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A group of Syrian refugees arrives in Hegyeshalom, Hungary, last September. Photo by Leonhard Foeger/Reuters/Corbis

‘You know the story. Syria is hell.’

A report from the heart of Europe’s refugee crisis

By Andrew Faiz

She asks me to call her Mahad. That’s not her name. She’s afraid for her family in Syria. Like so many others I meet, she wants very much to tell her story. Her story is all she has right now.

I am taking photographs when I meet her and her family in Hungary, a few kilometres from the Austrian border. She had stopped to take her puffer. “How long is this walk?” she asks in a crisp, slightly accented English.

She wears a hijab, and her yellow bomber jacket wards off the raw September wind whipping around us. She is with her husband and their daughter, as well as her sister and nephew. They are exhausted, carrying their worldly possessions in a few backpacks.

As we get to know each other over the course of the next hour, Mahad apologetically tells me her real name. But she insists that if I write her story, I must use Mahad.

Mahad had a 24-year-old son in university. He got involved in student politics and made comments about the government. He disappeared. After a while she was asked to identify him at a hospital. She never did find a body but was given a document confirming he was dead.

Some time before that, her brother-in-law was also killed, leaving behind her widowed sister and child.

Mahad’s husband is Palestinian. That was not an issue in Syria till recently. Now Palestinians are considered dirty and dangerous. The family lived in constant fear.

They left Syria 16 days before I met them. They had been to Turkey, Greece, Macedonia, Serbia and Croatia. They want to reach Sweden, where they have a friend. They would love to come to Canada, but that seems impossible.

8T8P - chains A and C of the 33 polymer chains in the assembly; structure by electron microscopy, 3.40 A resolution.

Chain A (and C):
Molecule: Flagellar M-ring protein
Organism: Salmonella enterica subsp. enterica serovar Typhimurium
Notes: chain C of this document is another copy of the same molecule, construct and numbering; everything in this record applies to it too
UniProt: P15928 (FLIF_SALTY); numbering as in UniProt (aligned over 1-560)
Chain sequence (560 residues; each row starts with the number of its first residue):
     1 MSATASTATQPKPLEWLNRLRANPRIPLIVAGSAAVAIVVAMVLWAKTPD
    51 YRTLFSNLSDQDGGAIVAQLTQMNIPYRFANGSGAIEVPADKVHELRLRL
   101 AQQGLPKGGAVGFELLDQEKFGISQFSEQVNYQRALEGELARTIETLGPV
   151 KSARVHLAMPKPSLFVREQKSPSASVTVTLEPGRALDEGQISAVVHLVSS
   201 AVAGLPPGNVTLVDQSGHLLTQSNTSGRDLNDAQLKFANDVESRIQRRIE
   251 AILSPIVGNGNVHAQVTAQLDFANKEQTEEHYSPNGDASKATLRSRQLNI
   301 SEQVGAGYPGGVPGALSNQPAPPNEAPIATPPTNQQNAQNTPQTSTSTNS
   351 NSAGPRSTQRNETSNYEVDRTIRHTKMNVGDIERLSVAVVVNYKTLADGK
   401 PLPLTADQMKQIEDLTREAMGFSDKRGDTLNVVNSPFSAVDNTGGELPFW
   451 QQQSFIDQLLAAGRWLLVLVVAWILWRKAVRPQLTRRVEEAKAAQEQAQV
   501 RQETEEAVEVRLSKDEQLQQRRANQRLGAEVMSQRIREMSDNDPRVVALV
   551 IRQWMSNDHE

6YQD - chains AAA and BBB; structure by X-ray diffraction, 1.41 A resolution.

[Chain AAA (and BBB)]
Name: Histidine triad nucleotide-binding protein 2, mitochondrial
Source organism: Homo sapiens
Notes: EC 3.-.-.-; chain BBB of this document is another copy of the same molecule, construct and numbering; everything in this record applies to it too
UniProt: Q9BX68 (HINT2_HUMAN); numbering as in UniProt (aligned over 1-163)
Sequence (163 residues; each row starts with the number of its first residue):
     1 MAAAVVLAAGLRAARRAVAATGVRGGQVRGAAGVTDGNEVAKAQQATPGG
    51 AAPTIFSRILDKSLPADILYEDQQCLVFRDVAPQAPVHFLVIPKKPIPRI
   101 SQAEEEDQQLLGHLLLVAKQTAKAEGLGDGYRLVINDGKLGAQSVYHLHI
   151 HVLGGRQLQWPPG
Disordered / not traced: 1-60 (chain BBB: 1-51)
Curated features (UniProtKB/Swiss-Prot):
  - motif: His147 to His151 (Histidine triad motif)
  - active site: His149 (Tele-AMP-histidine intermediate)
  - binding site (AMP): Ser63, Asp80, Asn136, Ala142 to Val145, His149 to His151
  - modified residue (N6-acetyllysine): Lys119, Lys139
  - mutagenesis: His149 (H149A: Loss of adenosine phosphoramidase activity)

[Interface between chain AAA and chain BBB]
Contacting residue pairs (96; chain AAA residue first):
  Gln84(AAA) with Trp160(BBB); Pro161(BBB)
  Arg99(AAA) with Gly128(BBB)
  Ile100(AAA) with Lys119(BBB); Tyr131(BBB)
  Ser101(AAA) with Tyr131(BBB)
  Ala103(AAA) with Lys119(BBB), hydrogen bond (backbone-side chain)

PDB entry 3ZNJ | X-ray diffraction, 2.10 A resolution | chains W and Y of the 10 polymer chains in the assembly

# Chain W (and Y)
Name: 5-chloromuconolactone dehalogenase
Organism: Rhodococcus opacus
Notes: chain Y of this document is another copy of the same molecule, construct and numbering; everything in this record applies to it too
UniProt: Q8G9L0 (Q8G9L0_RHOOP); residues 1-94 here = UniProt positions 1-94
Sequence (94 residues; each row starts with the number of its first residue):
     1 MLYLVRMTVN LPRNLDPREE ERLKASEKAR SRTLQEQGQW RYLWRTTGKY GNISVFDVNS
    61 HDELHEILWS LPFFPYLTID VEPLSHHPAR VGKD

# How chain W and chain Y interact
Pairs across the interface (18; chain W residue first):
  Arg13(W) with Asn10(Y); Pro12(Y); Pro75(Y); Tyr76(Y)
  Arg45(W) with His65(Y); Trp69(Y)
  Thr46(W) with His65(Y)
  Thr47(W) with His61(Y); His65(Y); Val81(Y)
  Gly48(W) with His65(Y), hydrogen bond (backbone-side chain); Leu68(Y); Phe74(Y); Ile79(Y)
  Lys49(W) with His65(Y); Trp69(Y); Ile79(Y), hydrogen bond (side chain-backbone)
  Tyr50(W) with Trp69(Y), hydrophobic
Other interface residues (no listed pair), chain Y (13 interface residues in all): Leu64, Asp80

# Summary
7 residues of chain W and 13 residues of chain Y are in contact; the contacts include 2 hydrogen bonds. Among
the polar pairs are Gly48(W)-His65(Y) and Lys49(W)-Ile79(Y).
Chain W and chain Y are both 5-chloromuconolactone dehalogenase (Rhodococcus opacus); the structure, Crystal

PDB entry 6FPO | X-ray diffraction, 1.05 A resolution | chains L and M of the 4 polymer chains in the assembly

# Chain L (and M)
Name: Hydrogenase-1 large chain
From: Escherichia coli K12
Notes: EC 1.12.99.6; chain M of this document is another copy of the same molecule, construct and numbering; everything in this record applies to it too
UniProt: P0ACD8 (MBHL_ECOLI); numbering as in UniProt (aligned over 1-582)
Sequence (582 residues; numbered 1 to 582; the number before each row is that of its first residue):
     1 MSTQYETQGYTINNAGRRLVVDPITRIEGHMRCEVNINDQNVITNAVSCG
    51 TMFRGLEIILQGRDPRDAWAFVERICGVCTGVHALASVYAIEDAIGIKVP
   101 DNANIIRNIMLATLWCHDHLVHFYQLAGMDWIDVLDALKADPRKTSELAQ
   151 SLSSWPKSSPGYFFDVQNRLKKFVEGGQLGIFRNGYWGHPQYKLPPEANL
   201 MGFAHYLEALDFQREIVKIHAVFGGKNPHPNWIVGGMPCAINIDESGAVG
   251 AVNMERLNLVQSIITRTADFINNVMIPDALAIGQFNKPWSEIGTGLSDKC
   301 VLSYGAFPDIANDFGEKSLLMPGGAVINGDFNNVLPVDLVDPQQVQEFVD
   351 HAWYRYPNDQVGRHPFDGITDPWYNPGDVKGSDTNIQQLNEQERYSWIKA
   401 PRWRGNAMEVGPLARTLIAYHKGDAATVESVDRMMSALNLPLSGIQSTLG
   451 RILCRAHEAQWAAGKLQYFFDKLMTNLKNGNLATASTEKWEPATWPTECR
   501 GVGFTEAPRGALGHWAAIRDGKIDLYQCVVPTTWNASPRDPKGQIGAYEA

I travelled to Hungary in mid-September with the moderator of the Presbyterian Church in Canada, Rev. Karen Horst. The trip had been planned months in advance — it was the annual moderator’s tour of international missions. As the travel time approached, Hungary was headlined in the news as massive numbers of Syrian refugees flooded across its borders to escape the war raging in their home country.

With the assistance of the Presbyterian Church’s mission worker in Hungary, and the generosity of Hungarian Interchurch Aid (an ACT Alliance-sponsored non-governmental agency), I was able to visit refugee camps and sites in Hungary and Serbia to meet the desperate people I had read about in the daily papers. I had only one question in mind: What would motivate so many people to leave their homes and risk their lives to travel thousands of miles into an uncertain future?

About 24 hours after boarding my flight at Pearson International Airport in Toronto, I arrived at a refugee camp in Serbia. Just inside the main gate was an Internet station, and several metres away about a dozen large open white tents, each lined with beds, lit by a string of bare bulbs. Nearby, a gully strewn with abandoned clothes, food wrappers and other garbage.

Walking toward a camp for asylum seekings near the border between Serbia and Hungary last September. Photo by Thomas Campean/Anadolu Agency/Getty Images

I met Hussein al Monsour, 47. He told me he had shrapnel down his left side. He was a baker by trade, though in his broken English he said, “bread technician.” When you only have a few handfuls of words to express yourself, you go with the ones that make you look best and are nearest to your intention.

“Syria good country. Syria dead. Syria all gone,” al Monsour said. He spoke of the bombs and the hopelessness.

When I told him I am from Canada he proudly brought forth his eldest daughter Wotran, 19, saying she speaks French. In our brief attempt at an exchange it was clear to me Wotran had only a few more French words than I have Arabic.

They were a beautiful family of seven — along with al Monsour and Wotran, there’s the mother, Wadha Issa, and the other four children: Guru, 17, Bian, 15, Ahmed, 12, and Majid, 10. All smiles.

The smiles surprised me. It was only later, after meeting many more Syrians, that I understood what that was. They were together on a journey. They pooled their resources, collected their strengths. A little English, a little French, a bit of technical knowledge, a few skills and a great deal of hope for a future beyond a dead country.

As we talked, two more buses filled with people arrived. And shortly after that, another three. An endless stream of families like the al Monsours: technicians and craftspeople, professionals, the big mass of the Syrian middle class, bombed and beaten from their lives on the road to a new home.